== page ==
This report builds on work Reform Scotland set out in Patient Power (2009) and Patients First (2012), focusing on the relationship between the public and their GPs.
This paper is not about the medical care provided by individual doctors or GP practices, but about the practical arrangements as to how patients access their GPs, the “gate-keepers” to our health service, and whether we can’t improve arrangements to encourage a better provision of service.
Surveys such as the Scottish Government’s Health and Care Experience Survey tend to suggest that while the public often praise the care they receive, there can be frustrations with the difficulty in accessing that care to begin with, something which was echoed by the public reaction to our 2012 report on programmes like BBC Radio Scotland’s Call Kaye.
Reform Scotland believes that people should have a wider choice of GP. The purpose of this report is to outline a survey we have done of every GP practice in Scotland highlighting the very real differences that exist with regards to access across Scotland’s GP practices; differences to which the practices’ size or location are irrelevant. Yet, despite these differences, patients have little choice over who and where their GP is. This is despite the fact that the vast majority of GP practices are privately, not publicly, run. There has been much discussion in the referendum campaign about protecting the NHS in Scotland from privatisation, even though most people in Scotland’s contact with the NHS is through a private contractor – their GP. However, whereas in any other situation dealing with a private company you are likely to have a choice to take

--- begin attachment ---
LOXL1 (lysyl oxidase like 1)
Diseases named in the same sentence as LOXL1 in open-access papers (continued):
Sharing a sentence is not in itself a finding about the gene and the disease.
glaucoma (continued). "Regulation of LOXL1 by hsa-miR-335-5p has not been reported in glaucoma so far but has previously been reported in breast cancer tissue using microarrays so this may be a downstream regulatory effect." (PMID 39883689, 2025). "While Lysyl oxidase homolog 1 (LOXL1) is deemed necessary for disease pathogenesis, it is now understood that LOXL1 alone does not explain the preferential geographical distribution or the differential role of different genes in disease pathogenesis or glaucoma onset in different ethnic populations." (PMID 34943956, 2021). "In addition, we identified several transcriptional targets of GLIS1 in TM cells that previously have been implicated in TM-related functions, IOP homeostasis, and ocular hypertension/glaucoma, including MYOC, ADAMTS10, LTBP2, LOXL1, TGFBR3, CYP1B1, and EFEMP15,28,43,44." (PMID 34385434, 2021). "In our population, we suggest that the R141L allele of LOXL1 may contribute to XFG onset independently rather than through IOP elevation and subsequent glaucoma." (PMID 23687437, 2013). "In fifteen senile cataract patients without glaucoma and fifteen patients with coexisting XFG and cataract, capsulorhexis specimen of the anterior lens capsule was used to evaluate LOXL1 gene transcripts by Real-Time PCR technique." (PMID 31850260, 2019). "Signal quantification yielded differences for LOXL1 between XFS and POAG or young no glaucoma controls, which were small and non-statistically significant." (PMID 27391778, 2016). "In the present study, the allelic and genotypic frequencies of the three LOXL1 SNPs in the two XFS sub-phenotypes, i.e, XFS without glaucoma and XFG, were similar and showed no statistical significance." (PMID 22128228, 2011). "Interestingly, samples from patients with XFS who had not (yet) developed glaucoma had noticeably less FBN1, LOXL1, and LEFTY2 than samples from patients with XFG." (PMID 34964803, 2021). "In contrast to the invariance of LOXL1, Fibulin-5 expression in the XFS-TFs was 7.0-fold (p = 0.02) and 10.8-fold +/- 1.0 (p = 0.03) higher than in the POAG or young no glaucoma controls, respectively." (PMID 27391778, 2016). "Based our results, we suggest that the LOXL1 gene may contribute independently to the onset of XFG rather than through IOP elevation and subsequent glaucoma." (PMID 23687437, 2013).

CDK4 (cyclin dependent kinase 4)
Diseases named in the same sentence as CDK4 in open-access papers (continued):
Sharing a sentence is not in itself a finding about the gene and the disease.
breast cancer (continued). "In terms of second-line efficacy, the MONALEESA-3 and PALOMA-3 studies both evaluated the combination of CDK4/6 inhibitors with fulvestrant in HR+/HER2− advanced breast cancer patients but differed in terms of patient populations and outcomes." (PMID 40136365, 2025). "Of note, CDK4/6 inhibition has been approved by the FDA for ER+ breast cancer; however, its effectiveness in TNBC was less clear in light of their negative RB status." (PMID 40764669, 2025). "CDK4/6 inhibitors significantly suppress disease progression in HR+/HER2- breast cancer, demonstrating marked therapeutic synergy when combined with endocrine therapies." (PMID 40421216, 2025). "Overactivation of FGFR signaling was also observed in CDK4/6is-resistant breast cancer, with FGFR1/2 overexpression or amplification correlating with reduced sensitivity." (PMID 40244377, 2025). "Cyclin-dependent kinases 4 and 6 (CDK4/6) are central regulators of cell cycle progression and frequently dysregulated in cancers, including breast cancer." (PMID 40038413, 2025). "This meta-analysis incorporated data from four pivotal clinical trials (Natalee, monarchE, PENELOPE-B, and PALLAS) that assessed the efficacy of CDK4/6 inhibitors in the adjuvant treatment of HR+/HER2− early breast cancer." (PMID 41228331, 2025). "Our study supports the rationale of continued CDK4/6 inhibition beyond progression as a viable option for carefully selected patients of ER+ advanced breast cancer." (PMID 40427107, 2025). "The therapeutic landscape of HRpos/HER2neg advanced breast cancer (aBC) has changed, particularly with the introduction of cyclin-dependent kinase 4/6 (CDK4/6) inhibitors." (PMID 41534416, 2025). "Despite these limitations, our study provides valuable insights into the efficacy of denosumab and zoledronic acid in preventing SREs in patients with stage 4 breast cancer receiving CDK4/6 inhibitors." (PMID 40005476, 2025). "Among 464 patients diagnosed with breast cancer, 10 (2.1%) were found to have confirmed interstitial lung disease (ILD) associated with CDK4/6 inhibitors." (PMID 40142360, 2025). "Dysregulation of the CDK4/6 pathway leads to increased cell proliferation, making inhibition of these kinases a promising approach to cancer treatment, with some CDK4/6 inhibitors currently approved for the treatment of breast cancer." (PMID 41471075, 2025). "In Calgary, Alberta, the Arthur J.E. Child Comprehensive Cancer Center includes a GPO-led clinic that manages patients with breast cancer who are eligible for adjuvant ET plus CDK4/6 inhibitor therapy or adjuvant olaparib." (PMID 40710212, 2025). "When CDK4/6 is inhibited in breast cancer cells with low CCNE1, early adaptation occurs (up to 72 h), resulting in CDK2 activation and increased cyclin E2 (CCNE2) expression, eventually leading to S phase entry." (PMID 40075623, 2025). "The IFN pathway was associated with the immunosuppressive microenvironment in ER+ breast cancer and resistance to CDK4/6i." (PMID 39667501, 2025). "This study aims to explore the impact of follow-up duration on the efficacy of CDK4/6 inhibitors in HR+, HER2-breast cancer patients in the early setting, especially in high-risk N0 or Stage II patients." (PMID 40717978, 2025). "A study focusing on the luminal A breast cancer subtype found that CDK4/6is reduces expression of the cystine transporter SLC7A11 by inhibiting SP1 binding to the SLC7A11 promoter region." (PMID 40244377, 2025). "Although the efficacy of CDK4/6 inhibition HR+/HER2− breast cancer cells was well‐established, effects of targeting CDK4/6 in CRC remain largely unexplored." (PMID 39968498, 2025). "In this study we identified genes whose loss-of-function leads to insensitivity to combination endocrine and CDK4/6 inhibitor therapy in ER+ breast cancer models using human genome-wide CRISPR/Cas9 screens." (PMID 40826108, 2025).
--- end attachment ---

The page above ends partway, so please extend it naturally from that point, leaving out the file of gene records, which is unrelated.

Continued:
your custom elsewhere if the services you need are not provided in a way that suits you, such a choice is extremely difficult to make with regards to your GP. Basically, they are private monopolies within our NHS.
Reform Scotland believes that giving individuals greater choice over their GP practice would mean that people were able to easily walk away from GP practices they felt did not provide services that suited them. We don’t envisage that such a policy would lead to a mass exodus of patients from GP practices, but the potential that they could would give them much greater influence over the way services developed. It is also worth remembering that when the NHS was set up in 1948, information leaflets advised that the first thing people had to do was “choose your own doctor”. So what we are proposing is nothing particularly radical or even that new, but an extension of something which patients were advised they could do when the NHS was set up over sixty years ago.